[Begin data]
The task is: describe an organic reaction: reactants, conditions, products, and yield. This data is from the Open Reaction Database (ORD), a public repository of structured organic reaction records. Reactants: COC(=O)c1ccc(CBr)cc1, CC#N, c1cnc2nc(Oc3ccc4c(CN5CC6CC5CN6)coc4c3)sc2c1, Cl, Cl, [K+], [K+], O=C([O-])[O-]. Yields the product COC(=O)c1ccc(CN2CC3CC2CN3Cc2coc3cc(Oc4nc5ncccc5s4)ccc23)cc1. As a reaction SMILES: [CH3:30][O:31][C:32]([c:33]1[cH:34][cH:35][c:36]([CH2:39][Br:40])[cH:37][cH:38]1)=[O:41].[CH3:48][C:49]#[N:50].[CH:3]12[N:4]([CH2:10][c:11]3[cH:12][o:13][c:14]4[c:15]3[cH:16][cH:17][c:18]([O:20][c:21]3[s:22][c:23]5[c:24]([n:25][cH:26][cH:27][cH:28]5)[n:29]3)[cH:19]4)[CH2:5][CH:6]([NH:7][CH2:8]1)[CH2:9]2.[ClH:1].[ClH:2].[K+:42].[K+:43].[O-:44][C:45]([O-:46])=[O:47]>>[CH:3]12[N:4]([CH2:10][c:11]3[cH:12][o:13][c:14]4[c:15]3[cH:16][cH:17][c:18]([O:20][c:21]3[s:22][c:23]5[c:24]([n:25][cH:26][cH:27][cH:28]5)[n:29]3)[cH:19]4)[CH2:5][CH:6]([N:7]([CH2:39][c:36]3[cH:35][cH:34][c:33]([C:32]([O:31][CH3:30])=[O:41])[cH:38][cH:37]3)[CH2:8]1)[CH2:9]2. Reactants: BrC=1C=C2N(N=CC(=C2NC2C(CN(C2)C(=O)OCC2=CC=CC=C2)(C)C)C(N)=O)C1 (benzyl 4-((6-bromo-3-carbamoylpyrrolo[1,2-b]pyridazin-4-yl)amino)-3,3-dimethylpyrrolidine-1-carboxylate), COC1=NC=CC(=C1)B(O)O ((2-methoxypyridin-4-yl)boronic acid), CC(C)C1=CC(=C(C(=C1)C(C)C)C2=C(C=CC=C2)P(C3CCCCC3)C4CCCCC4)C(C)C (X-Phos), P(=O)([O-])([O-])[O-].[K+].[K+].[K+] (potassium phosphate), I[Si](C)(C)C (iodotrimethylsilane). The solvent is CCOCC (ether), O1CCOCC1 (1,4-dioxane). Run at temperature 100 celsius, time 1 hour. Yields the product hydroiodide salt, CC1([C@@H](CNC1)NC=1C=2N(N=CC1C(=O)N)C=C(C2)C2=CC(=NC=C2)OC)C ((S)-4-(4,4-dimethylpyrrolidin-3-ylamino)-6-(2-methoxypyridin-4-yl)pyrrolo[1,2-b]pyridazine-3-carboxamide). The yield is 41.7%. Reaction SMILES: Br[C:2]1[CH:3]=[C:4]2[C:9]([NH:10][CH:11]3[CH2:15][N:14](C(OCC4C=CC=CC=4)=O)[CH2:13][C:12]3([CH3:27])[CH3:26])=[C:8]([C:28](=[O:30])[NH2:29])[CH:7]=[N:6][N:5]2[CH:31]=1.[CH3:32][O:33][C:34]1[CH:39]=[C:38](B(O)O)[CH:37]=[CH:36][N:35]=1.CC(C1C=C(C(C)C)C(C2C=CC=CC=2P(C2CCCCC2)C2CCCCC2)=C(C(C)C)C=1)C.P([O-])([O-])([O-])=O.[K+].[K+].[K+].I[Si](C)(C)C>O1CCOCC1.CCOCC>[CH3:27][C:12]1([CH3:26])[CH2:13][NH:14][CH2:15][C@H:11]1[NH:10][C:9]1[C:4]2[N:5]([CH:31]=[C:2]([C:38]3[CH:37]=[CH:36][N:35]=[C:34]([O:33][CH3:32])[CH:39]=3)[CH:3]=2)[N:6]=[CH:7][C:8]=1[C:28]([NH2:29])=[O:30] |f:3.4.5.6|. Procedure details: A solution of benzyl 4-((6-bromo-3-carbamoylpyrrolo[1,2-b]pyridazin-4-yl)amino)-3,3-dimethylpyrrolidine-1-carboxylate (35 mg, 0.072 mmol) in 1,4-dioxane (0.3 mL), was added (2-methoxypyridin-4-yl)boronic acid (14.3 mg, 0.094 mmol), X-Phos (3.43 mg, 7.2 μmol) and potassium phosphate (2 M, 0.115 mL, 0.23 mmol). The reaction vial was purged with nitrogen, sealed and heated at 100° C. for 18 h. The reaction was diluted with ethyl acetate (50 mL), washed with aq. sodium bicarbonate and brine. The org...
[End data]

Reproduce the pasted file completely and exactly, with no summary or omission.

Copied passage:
The task is: describe an organic reaction: reactants, conditions, products, and yield. This data is from the Open Reaction Database (ORD), a public repository of structured organic reaction records. Reactants: COC(=O)c1ccc(CBr)cc1, CC#N, c1cnc2nc(Oc3ccc4c(CN5CC6CC5CN6)coc4c3)sc2c1, Cl, Cl, [K+], [K+], O=C([O-])[O-]. Yields the product COC(=O)c1ccc(CN2CC3CC2CN3Cc2coc3cc(Oc4nc5ncccc5s4)ccc23)cc1. As a reaction SMILES: [CH3:30][O:31][C:32]([c:33]1[cH:34][cH:35][c:36]([CH2:39][Br:40])[cH:37][cH:38]1)=[O:41].[CH3:48][C:49]#[N:50].[CH:3]12[N:4]([CH2:10][c:11]3[cH:12][o:13][c:14]4[c:15]3[cH:16][cH:17][c:18]([O:20][c:21]3[s:22][c:23]5[c:24]([n:25][cH:26][cH:27][cH:28]5)[n:29]3)[cH:19]4)[CH2:5][CH:6]([NH:7][CH2:8]1)[CH2:9]2.[ClH:1].[ClH:2].[K+:42].[K+:43].[O-:44][C:45]([O-:46])=[O:47]>>[CH:3]12[N:4]([CH2:10][c:11]3[cH:12][o:13][c:14]4[c:15]3[cH:16][cH:17][c:18]([O:20][c:21]3[s:22][c:23]5[c:24]([n:25][cH:26][cH:27][cH:28]5)[n:29]3)[cH:19]4)[CH2:5][CH:6]([N:7]([CH2:39][c:36]3[cH:35][cH:34][c:33]([C:32]([O:31][CH3:30])=[O:41])[cH:38][cH:37]3)[CH2:8]1)[CH2:9]2. Reactants: BrC=1C=C2N(N=CC(=C2NC2C(CN(C2)C(=O)OCC2=CC=CC=C2)(C)C)C(N)=O)C1 (benzyl 4-((6-bromo-3-carbamoylpyrrolo[1,2-b]pyridazin-4-yl)amino)-3,3-dimethylpyrrolidine-1-carboxylate), COC1=NC=CC(=C1)B(O)O ((2-methoxypyridin-4-yl)boronic acid), CC(C)C1=CC(=C(C(=C1)C(C)C)C2=C(C=CC=C2)P(C3CCCCC3)C4CCCCC4)C(C)C (X-Phos), P(=O)([O-])([O-])[O-].[K+].[K+].[K+] (potassium phosphate), I[Si](C)(C)C (iodotrimethylsilane). The solvent is CCOCC (ether), O1CCOCC1 (1,4-dioxane). Run at temperature 100 celsius, time 1 hour. Yields the product hydroiodide salt, CC1([C@@H](CNC1)NC=1C=2N(N=CC1C(=O)N)C=C(C2)C2=CC(=NC=C2)OC)C ((S)-4-(4,4-dimethylpyrrolidin-3-ylamino)-6-(2-methoxypyridin-4-yl)pyrrolo[1,2-b]pyridazine-3-carboxamide). The yield is 41.7%. Reaction SMILES: Br[C:2]1[CH:3]=[C:4]2[C:9]([NH:10][CH:11]3[CH2:15][N:14](C(OCC4C=CC=CC=4)=O)[CH2:13][C:12]3([CH3:27])[CH3:26])=[C:8]([C:28](=[O:30])[NH2:29])[CH:7]=[N:6][N:5]2[CH:31]=1.[CH3:32][O:33][C:34]1[CH:39]=[C:38](B(O)O)[CH:37]=[CH:36][N:35]=1.CC(C1C=C(C(C)C)C(C2C=CC=CC=2P(C2CCCCC2)C2CCCCC2)=C(C(C)C)C=1)C.P([O-])([O-])([O-])=O.[K+].[K+].[K+].I[Si](C)(C)C>O1CCOCC1.CCOCC>[CH3:27][C:12]1([CH3:26])[CH2:13][NH:14][CH2:15][C@H:11]1[NH:10][C:9]1[C:4]2[N:5]([CH:31]=[C:2]([C:38]3[CH:37]=[CH:36][N:35]=[C:34]([O:33][CH3:32])[CH:39]=3)[CH:3]=2)[N:6]=[CH:7][C:8]=1[C:28]([NH2:29])=[O:30] |f:3.4.5.6|. Procedure details: A solution of benzyl 4-((6-bromo-3-carbamoylpyrrolo[1,2-b]pyridazin-4-yl)amino)-3,3-dimethylpyrrolidine-1-carboxylate (35 mg, 0.072 mmol) in 1,4-dioxane (0.3 mL), was added (2-methoxypyridin-4-yl)boronic acid (14.3 mg, 0.094 mmol), X-Phos (3.43 mg, 7.2 μmol) and potassium phosphate (2 M, 0.115 mL, 0.23 mmol). The reaction vial was purged with nitrogen, sealed and heated at 100° C. for 18 h. The reaction was diluted with ethyl acetate (50 mL), washed with aq. sodium bicarbonate and brine. The org...